Director's Message: 9 tips to fill unfilled hygiene appointments

A high number of no-shows, cancellations, and unfilled appointment times cause a lot of stress for the doctor and hygienist. It affects the schedule, efficiency, profitability, balance, service, and salaries.

A high number of no-shows, cancellations, and unfilled appointment times cause a lot of stress for the doctor and hygienist. It affects the schedule, efficiency, profitability, balance, service, and salaries. Use the following as a checklist to see what you are already implementing and what you may want to consider implementing to reduce your practice’s unfilled hygiene hours in 2014:

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  1. Track your unfilled hygiene hours. Having a statistical benchmark (number) is the basis for creating an action plan to reduce unfilled hygiene hours to no more than 10% by a designated time…knowing the target norm is 5%.
  2. Use a co-diagnostic approach. The hygiene experience needs to be co-diagnostic. If you explain, for example, the purpose of the perio probe and the meaning of pocket depths, then call out the depths as you measure them. This way, patients understand the facts when you do and have the capacity to draw conclusions for themselves. This is much more effective than having your conclusions imposed upon them after an assessment they didn’t understand first-hand. Co-diagnosing results in patients knowing what needs to be done and why, raising the chances of the patient being committed to treatment before you present it.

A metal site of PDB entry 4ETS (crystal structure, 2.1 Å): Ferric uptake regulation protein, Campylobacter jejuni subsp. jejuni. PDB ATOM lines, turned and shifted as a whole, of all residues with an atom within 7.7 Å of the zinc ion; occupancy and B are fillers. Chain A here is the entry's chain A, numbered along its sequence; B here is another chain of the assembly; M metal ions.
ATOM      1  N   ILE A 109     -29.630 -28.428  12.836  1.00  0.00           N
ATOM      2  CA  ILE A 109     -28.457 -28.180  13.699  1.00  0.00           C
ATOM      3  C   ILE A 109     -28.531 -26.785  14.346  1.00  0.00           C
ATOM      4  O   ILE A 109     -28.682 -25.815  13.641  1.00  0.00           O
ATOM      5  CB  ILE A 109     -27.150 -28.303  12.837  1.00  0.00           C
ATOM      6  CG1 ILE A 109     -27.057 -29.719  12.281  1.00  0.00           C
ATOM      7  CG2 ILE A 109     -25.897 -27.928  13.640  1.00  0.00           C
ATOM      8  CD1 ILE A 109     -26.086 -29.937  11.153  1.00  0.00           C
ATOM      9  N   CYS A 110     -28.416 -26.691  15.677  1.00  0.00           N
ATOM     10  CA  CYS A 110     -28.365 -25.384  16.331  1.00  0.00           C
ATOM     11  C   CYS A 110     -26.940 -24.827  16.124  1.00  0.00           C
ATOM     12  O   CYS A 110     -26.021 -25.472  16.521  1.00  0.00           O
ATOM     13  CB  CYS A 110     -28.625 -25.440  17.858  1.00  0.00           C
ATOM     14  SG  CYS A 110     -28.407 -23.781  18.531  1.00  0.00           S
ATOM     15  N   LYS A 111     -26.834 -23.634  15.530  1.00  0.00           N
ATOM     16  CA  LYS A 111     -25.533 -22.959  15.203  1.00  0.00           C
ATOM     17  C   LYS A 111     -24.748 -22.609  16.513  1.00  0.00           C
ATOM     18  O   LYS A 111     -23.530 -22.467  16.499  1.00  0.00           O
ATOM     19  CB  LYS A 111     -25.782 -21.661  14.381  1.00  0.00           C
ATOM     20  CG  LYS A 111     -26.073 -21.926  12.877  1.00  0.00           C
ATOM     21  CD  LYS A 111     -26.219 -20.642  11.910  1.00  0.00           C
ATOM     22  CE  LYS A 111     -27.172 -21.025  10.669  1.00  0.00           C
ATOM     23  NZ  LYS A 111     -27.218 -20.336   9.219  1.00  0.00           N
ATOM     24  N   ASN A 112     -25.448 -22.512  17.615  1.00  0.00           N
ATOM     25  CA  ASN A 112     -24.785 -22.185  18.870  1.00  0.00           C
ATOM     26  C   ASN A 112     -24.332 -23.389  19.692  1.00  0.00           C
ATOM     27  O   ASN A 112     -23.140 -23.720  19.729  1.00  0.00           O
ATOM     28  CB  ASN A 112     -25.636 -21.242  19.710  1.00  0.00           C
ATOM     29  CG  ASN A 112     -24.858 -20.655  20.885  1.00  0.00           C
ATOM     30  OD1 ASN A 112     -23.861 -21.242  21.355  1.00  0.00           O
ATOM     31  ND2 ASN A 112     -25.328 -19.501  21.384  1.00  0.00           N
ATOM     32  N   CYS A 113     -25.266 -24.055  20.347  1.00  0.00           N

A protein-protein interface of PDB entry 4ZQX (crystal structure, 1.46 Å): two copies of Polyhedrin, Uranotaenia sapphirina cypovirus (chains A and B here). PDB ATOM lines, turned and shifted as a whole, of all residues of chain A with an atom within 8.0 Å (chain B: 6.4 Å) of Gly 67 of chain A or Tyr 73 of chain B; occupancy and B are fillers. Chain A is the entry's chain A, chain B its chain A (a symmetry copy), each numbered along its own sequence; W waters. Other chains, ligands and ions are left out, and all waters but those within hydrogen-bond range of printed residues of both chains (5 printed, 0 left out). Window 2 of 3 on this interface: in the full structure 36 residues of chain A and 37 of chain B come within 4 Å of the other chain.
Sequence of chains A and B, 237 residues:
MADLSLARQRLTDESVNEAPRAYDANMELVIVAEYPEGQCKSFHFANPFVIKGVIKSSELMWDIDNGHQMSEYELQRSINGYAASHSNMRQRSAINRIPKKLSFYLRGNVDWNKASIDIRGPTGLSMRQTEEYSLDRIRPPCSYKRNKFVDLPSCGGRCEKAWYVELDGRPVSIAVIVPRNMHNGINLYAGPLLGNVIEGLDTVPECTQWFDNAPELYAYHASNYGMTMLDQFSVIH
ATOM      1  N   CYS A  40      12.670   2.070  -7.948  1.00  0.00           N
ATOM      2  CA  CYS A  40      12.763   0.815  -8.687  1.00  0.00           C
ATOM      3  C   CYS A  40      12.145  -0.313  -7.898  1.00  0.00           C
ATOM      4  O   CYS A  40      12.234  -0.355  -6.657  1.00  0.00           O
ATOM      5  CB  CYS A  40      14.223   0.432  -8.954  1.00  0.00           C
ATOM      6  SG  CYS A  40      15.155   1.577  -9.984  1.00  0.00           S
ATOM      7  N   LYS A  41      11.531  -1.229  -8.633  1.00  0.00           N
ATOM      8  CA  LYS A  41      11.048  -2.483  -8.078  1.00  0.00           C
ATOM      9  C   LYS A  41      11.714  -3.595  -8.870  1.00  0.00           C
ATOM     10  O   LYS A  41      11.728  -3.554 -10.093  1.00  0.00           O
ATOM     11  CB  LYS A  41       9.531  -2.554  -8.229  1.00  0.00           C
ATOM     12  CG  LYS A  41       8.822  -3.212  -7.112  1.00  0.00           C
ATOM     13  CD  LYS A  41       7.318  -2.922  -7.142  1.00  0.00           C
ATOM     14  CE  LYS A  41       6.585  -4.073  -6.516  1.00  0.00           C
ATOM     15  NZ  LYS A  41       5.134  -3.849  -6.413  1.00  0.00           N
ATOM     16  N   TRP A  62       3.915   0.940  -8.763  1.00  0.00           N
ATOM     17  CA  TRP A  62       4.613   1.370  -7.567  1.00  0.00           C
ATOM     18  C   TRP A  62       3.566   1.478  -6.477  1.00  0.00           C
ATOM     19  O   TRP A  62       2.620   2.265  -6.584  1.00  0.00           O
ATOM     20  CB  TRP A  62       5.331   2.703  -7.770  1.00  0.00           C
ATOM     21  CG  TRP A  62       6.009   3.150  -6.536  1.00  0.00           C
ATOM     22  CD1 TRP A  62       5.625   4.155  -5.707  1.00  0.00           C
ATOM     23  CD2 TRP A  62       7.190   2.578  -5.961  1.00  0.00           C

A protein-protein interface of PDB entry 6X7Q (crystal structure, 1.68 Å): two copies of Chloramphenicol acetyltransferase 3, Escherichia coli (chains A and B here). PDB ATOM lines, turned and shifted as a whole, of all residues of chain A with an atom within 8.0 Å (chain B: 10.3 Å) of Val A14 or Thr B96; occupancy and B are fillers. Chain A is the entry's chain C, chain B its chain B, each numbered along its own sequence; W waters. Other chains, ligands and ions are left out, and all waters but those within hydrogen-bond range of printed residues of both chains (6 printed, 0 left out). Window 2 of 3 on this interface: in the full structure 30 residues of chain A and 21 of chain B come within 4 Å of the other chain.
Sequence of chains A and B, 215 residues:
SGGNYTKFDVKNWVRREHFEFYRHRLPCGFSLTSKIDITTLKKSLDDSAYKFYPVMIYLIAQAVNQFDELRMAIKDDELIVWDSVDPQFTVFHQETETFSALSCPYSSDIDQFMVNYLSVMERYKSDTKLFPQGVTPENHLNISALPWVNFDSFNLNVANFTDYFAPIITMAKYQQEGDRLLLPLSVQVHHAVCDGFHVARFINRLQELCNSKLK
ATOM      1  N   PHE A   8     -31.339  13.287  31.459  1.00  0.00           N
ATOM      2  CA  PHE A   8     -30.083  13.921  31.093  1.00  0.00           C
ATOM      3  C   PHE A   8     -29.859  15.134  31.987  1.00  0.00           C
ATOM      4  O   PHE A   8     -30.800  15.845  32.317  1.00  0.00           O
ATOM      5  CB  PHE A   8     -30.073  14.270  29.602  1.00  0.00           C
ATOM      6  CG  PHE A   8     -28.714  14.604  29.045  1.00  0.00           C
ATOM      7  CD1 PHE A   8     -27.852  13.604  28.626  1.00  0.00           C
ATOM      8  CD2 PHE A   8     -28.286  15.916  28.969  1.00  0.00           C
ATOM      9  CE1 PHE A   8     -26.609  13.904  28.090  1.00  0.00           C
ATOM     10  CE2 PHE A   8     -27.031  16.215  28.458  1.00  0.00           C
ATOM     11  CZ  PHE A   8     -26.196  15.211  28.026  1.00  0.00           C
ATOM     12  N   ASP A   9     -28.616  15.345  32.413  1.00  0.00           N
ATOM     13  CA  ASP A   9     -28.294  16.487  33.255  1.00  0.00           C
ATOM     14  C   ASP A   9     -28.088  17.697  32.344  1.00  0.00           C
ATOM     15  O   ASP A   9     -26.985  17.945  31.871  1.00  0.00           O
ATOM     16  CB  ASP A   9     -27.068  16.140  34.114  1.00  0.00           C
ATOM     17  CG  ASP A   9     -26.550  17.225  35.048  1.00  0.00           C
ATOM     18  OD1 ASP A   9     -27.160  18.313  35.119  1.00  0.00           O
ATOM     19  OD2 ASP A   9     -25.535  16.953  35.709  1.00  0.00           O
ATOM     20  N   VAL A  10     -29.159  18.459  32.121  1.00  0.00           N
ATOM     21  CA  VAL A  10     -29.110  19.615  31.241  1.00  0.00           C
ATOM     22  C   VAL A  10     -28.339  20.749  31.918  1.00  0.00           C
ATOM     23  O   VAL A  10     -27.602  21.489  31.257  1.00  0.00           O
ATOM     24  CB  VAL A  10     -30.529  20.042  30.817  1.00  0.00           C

3. Address the patient’s motivations and concerns. To influence patients to adopt treatment, address their motivations and concerns and provide a solution to their chief complaint. If a patient’s chief complaint is that she wants a better smile for her wedding in three months, and you suggest she uses aligners or retainers for the next 8 months, you can expect opposition. Challenge yourself to tie in your treatment plan for healthy teeth and an improved smile for a lifetime with the patient’s long-term oral health goals while also addressing her more pressing needs for her wedding.
  4. React quickly. When a patient cancels, notice it. Call immediately and focus on meeting the patient’s — not the practice’s — needs. Say, for example: “We missed you today for your hygiene visit. Since you told us you definitely wanted to maintain your health, we’re concerned about what obstacles got in your way.”
  5. Pre-appoint patients for all recare visits three, four, or six months in advance. Schedule the recare visits directly from their treatment rooms as part of their patient education and debriefing session.
  6. The lost art of hand writing. Have each patient write his or her own name and address on the appointment postcard. This is a little mental trick, which continues to work even in this paperless age, that helps grab the patient’s attention several months later.
  7. Ring, email, text.Ask the patient if, in addition to the postcard they’ll be receiving, they will need a confirmation call, email, and/or text.
  8. Work it! Use a hygiene Quick Call plan to fill last minute openings.
  9. Sharpen your verbal skills. The sooner you build a relationship in which patients feel that you listen to and communicate with them to meet their needs, the sooner you will significantly reduce cancellations and no-shows.

Joy and Blessings this Holiday Season,

Kristine A. Hodsdon RDH, MSEC
RDH eVillage, Director

Kristine’s Disclosures: Kristine is a consultant and trainer with Pride Institute, and owner of Dental Influencers, LLC.

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